Christmastime in the 1970s provided the networks with a golden opportunity to present variety hours starring popular recording artists in a glittering setting. The Carpenter's holiday specials in particular were superb examples of successfully transplanting a pop music group to television with their artistic integrity intact.
The Carpenters hosted a popular summer variety series in 1971 on the NBC network but with their recording and touring schedule in overdrive, it would have been unprofitable for them to continue the series. By 1976, record sales and concert revenues for The Carpenters were dropping precipitously; television became a more attractive venue.
Rather than attempt another weekly series (the musical-variety genre was in steep decline), the duo signed on for a number of specials for ABC beginning with 'Carpenters Very First Television Special' in December, 1976. Produced and directed by Bill Davis (The Jackson's variety hour) and featuring guests Victor Borge, Howard Cosell and John Denver, the program scored top ten ratings.
Naturally, ABC pegged the Carpenters for a Christmas-themed special the following year.
The premise of the Carpenter's second Yuletide special in December, 1977 ('The Carpenters At Christmas') was simple - Karen, Richard and their band have just finished shooting a major production number so Karen's having the gang over for a holiday party afterwards.
Richard wants to bow out. "I can't put my finger on it," he complains. "but Christmas just doesn't feel the same as it used to." He's got the holiday blues and would rather spend the evening moping about, writing hit songs.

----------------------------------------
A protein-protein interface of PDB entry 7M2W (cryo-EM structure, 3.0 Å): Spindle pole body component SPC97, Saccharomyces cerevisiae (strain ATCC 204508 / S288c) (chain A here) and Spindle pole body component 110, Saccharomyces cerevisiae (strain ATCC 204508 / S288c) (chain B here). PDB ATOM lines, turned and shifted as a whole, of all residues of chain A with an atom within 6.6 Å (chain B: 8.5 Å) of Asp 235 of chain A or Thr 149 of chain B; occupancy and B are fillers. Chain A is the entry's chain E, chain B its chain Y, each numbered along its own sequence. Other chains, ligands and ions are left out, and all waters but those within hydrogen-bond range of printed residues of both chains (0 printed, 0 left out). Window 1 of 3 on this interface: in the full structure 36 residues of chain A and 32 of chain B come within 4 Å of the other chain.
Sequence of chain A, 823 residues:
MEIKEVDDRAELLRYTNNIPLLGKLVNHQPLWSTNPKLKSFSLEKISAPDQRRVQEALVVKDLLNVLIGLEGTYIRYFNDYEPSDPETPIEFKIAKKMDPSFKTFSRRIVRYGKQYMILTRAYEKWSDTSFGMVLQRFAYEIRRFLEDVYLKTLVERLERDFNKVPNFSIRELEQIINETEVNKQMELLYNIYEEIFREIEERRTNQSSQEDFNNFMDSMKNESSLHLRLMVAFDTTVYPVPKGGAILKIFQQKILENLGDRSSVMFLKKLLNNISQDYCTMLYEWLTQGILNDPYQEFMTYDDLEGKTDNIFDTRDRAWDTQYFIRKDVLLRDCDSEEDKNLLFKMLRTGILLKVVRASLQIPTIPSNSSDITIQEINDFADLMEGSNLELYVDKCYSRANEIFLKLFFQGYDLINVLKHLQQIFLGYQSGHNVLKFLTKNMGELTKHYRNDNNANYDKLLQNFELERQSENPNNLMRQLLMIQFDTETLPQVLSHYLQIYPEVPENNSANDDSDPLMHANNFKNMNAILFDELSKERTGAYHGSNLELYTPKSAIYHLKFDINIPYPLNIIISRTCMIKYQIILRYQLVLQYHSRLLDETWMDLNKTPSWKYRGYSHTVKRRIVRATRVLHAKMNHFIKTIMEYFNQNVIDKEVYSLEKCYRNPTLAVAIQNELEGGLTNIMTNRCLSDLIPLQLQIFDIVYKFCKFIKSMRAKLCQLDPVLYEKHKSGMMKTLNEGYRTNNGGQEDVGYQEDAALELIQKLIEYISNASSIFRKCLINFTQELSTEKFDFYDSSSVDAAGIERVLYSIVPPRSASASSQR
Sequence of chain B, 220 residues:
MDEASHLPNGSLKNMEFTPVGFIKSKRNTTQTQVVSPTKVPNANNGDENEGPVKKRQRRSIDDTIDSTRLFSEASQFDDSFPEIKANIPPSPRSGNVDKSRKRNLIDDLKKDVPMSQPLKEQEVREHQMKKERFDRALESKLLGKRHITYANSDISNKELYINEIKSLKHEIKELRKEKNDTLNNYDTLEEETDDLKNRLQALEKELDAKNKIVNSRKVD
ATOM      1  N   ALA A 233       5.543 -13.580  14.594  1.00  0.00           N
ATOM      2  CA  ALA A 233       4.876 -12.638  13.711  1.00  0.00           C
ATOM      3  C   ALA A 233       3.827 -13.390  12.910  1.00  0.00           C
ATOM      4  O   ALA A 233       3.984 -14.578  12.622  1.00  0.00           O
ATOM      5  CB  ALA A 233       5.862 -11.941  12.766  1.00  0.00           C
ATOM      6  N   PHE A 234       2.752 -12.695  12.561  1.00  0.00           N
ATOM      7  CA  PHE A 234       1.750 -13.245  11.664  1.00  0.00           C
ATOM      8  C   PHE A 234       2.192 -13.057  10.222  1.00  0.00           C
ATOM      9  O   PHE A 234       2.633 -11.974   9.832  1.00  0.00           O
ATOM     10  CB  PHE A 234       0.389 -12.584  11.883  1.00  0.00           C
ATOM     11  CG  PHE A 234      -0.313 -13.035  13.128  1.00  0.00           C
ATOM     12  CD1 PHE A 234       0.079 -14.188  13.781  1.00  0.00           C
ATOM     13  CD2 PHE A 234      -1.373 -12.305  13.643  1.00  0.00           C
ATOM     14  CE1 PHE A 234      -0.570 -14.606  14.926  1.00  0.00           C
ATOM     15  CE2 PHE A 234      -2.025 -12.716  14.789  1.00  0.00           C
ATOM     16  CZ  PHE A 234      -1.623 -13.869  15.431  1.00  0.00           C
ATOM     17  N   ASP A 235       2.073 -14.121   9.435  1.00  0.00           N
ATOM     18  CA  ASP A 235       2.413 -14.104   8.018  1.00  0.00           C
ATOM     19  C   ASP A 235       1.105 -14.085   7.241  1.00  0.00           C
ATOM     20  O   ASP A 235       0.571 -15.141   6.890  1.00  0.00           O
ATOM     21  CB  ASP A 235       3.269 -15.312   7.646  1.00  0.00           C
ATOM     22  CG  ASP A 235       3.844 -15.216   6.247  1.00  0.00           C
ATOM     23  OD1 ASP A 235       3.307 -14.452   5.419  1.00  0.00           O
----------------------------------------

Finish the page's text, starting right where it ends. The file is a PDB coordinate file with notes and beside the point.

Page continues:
In the storyline, Richard trolls Los Angeles looking for the spirit of Christmas (won't find it THERE!). Along the way, he runs into a character played by Harvey Korman (who was just coming off his long run on 'The Carol Burnett Show' and starting a new deal with ABC).
Korman bravely soldiers through an extended song and dance number, then heads out to look for holiday cheer with Richard - only to run into Kristy McNichol (who had just won an Emmy for her role in 'Family'), playing a little girl with, conveniently, nowhere to go on Christmas.
Familiar variety show trappings, lushly orchestrated special material and lots of soft focus lenses with icy filter effects - combined with a generous helping of The Carpenter's classic Christmas recordings and plenty of red, white and green - made this one of the Seventies' most visually memorable holiday variety specials.
Musical highlights included 'Home For The Holidays', 'Sleigh Ride' and 'Winter Wonderland', all superbly sung by Karen Carpenter along with a lovely rendition of 'O Holy Night' dramatically rendered on piano by Richard Carpenter.
Richard selected the holiday songs featured on the special personally, resulting in a refreshing, sentimental mix of religious and pop standards.
You got the feeling watching this program that Richard wasn't entirely at ease in front of the camera, but his musical contributions made this production a timeless one, a nearly perfect screen capture of what Christmas represented in America twenty five years ago.
Another reason the show was so pleasing: Burr Tillstrom's Kukla and Ollie (without Fran) performed an inspired vaudeville style routine. Tillstrom and his puppets were a big hit in the early days of television and could be seen weekly on 'CBS Children's Film Festival' airing Saturday mornings from 1971- 1977.
Tillstrom's performance on The Carpenter's special was a revelation - an old-fashioned musical comedy tour de force, a rare (and last) primetime appearance by the venerable and talented children's entertainer (he died in 1985).
Bob Henry ('The Flip Wilson Show') produced and directed this multifaceted gem and Billy May (possibly TV's greatest musical conductor/composer) served as musical director. The program was a ratings smash.
Given that Carol Burnett's retro-special attracted nearly 30 million viewers recently, one of the networks should seriously consider rushing 'The Carpenters At Christmas' back on for 2005.